According to prominent Indian political scientist Pratap Bhanu Mehta, this represents “the first legal articulation that India is, you might say, a homeland for Hindus.” Modi’s second-in-command, minister of home affairs Amit Shah, believes the Citizenship Amendment Act is just the beginning. He is pushing to require every Indian to present proof-of-citizenship documents as part of the creation of a register of citizens. Many Indian Muslims fear that this effort will lead the government to strip them of their citizenship.

Hindu nationalists empowered by the Modi administration’s discriminatory laws have incited violent attacks against Muslims and other religious minorities. A report by India Spend found that “Muslims were the target of 51% of violence centered on bovine issues over nearly eight years (2010 to 2017)—and they comprised 84% of 25 Indians killed in 60 incidents. As many as 97% of these attacks were reported after Narendra Modi’s government came to power in May 2014.” In February 2020, mobs raided, burned, and looted mosques and Muslim homes and businesses. At least thirty-seven Muslims were either killed, burned alive, or beaten. An independent investigation looking into this string of attacks found that the police abetted the violence. Modi remained silent on the attacks, later making a vague appeal for “peace and brotherhood.”  

A person could argue that what China is doing in Hong Kong is worse. There are surely strong moral and legal arguments to pillorize China. However, while China has been roundly condemned and sanctioned, repeatedly, by leaders of both political parties, comparatively little has been said and less has been done about what the Modi government has done—and is doing.

The Rohingya people (an ethnic group that is primarily made up of people who are Muslim) is one of several ethnic minority groups in Myanmar long oppressed by the military, which is close to the dominant Buddhist ethnic group. The Rohingya had to flee Myanmar after violent attacks on their villages from security forces, which began in August 2017. After the Myanmar military deployed to Rakhine State two infantry divisions known for their brutality, where the Rohingya live, the Arakan Rohingya Salvation Army (ARSA) militant group attacked thirty police posts on August 25, 2017. The military and Buddhist mobs then set fire to Rohingya villages. In the first month, the troops and mobs killed no less than 6,700 Rohingya, at least 730 of whom were children who were younger than five years old. A large number of Rohingya women and girls were raped. The number of burned or destroyed villages stands at approximately 392, including 37,700 buildings, which account for nearly 40 percent of all homes. Over seven hundred thousand Rohingya were forced to leave the area.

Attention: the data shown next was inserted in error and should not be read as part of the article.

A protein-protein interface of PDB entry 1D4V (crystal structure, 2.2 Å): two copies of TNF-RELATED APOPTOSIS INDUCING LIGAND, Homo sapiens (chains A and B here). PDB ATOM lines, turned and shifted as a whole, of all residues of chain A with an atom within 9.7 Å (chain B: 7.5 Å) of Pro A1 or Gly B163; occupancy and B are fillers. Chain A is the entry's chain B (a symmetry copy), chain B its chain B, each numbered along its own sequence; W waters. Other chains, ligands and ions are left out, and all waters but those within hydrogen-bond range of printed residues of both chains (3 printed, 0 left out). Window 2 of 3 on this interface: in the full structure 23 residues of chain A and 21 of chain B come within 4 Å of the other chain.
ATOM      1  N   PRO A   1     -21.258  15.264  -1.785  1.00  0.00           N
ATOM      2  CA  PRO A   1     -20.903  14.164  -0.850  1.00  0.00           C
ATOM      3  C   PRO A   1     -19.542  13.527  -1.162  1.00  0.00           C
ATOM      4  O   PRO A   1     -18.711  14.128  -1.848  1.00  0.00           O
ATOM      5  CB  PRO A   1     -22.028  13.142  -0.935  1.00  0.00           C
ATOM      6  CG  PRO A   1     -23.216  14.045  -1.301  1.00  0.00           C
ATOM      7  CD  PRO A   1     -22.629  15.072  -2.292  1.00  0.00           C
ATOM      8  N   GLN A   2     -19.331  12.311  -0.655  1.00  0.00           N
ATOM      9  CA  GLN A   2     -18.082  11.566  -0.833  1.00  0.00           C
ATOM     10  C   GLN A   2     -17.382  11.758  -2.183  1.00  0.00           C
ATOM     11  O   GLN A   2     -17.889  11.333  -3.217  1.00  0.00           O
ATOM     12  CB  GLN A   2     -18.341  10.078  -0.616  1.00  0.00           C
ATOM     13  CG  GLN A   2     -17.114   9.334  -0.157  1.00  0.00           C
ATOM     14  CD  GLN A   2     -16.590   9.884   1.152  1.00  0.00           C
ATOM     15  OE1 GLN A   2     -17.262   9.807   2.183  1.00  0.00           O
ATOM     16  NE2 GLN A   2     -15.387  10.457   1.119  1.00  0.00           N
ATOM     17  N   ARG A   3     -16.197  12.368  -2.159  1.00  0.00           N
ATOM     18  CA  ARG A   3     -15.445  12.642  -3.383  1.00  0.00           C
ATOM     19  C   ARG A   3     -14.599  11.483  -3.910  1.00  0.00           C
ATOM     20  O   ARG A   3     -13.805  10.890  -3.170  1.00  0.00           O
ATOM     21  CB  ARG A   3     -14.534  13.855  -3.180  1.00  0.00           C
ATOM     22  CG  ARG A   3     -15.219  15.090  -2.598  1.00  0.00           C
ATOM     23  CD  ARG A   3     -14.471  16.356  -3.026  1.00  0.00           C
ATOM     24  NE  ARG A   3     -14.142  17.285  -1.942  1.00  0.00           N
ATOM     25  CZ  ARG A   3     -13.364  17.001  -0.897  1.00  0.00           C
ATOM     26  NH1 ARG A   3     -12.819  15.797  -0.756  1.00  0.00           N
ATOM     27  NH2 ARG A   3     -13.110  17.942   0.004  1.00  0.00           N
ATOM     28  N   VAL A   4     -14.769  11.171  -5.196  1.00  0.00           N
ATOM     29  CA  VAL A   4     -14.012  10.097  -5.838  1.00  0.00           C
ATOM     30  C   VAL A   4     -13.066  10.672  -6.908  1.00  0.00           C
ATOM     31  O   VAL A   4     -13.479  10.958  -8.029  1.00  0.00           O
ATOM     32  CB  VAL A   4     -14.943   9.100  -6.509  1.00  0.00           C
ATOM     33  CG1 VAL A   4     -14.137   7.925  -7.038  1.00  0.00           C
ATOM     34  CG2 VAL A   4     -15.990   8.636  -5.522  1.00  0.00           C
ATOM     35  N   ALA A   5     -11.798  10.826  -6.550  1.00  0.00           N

In one massacre that took place in Tula Toli, also known as Min Gyi, “[s]oldiers shot fleeing Rohingya and rounded up hundreds of others,” then spent hours murdering all the men and raping women and killing children. After the Rohingya fled, soldiers and police officers together went around burning Rohingya houses to prevent their former residents from coming back.

Bangladesh has taken in hundreds of thousands of Rohingya refugees who were forced out of Myanmar. The Kutupalong refugee camp houses more than six hundred thousand refugees alone. The living conditions in these camps are miserable, however the Rohingya fear returning to Myanmar, lest they too be killed.

It matters little if what was done to these Muslims is less or more troubling than what China is doing to its Muslims. The fact that the United States is keen to avoid annoying the Myanmar military, in the hope of getting this nation to join the Indo-Pacific anti-China coalition, should not have stopped the United States and its allies from condemning this ethnic cleansing much more strongly and pressuring the military to allow the Rohingyas to be repatriated safely. This, in turn, requires that the Myanmar government reinstate the citizenship which it revoked. The United States went to war in Kosovo to stop what was by many measures a less horrendous ethnic cleansing—though no such violation of human rights should be tolerated, whatever the scale.  

Amitai Etzioni is a university professor and professor of International Affairs at The George Washington University.

Image: Reuters